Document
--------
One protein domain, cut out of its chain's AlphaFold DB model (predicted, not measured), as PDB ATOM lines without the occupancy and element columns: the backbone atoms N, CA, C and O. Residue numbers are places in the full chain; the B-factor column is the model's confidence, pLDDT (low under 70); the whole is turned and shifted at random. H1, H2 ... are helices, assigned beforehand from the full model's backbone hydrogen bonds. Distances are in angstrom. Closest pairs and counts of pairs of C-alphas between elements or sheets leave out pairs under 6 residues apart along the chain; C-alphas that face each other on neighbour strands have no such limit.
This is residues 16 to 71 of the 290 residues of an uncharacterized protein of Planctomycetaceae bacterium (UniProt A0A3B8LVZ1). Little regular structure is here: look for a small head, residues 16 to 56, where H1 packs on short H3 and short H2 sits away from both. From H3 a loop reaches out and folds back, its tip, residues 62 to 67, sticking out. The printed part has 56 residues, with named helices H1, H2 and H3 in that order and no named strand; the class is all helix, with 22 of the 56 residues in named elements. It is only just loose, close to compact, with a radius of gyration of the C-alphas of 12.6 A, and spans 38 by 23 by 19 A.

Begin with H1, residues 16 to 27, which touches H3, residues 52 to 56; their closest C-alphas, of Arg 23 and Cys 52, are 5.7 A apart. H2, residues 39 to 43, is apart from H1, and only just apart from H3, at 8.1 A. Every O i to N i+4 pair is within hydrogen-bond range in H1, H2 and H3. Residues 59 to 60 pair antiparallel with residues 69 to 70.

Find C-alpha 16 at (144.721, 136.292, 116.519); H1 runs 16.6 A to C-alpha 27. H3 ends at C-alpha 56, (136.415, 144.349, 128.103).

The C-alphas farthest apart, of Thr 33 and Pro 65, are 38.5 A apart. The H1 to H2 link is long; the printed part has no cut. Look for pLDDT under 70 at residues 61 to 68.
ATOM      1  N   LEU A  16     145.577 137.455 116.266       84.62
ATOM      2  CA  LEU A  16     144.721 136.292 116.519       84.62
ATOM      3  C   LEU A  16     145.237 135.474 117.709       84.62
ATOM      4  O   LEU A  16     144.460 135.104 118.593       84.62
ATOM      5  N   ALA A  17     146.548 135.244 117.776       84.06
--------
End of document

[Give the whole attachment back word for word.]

One protein domain, cut out of its chain's AlphaFold DB model (predicted, not measured), as PDB ATOM lines without the occupancy and element columns: the backbone atoms N, CA, C and O. Residue numbers are places in the full chain; the B-factor column is the model's confidence, pLDDT (low under 70); the whole is turned and shifted at random. H1, H2 ... are helices, assigned beforehand from the full model's backbone hydrogen bonds. Distances are in angstrom. Closest pairs and counts of pairs of C-alphas between elements or sheets leave out pairs under 6 residues apart along the chain; C-alphas that face each other on neighbour strands have no such limit.
This is residues 16 to 71 of the 290 residues of an uncharacterized protein of Planctomycetaceae bacterium (UniProt A0A3B8LVZ1). Little regular structure is here: look for a small head, residues 16 to 56, where H1 packs on short H3 and short H2 sits away from both. From H3 a loop reaches out and folds back, its tip, residues 62 to 67, sticking out. The printed part has 56 residues, with named helices H1, H2 and H3 in that order and no named strand; the class is all helix, with 22 of the 56 residues in named elements. It is only just loose, close to compact, with a radius of gyration of the C-alphas of 12.6 A, and spans 38 by 23 by 19 A.

Begin with H1, residues 16 to 27, which touches H3, residues 52 to 56; their closest C-alphas, of Arg 23 and Cys 52, are 5.7 A apart. H2, residues 39 to 43, is apart from H1, and only just apart from H3, at 8.1 A. Every O i to N i+4 pair is within hydrogen-bond range in H1, H2 and H3. Residues 59 to 60 pair antiparallel with residues 69 to 70.

Find C-alpha 16 at (144.721, 136.292, 116.519); H1 runs 16.6 A to C-alpha 27. H3 ends at C-alpha 56, (136.415, 144.349, 128.103).

The C-alphas farthest apart, of Thr 33 and Pro 65, are 38.5 A apart. The H1 to H2 link is long; the printed part has no cut. Look for pLDDT under 70 at residues 61 to 68.
ATOM      1  N   LEU A  16     145.577 137.455 116.266       84.62
ATOM      2  CA  LEU A  16     144.721 136.292 116.519       84.62
ATOM      3  C   LEU A  16     145.237 135.474 117.709       84.62
ATOM      4  O   LEU A  16     144.460 135.104 118.593       84.62
ATOM      5  N   ALA A  17     146.548 135.244 117.776       84.06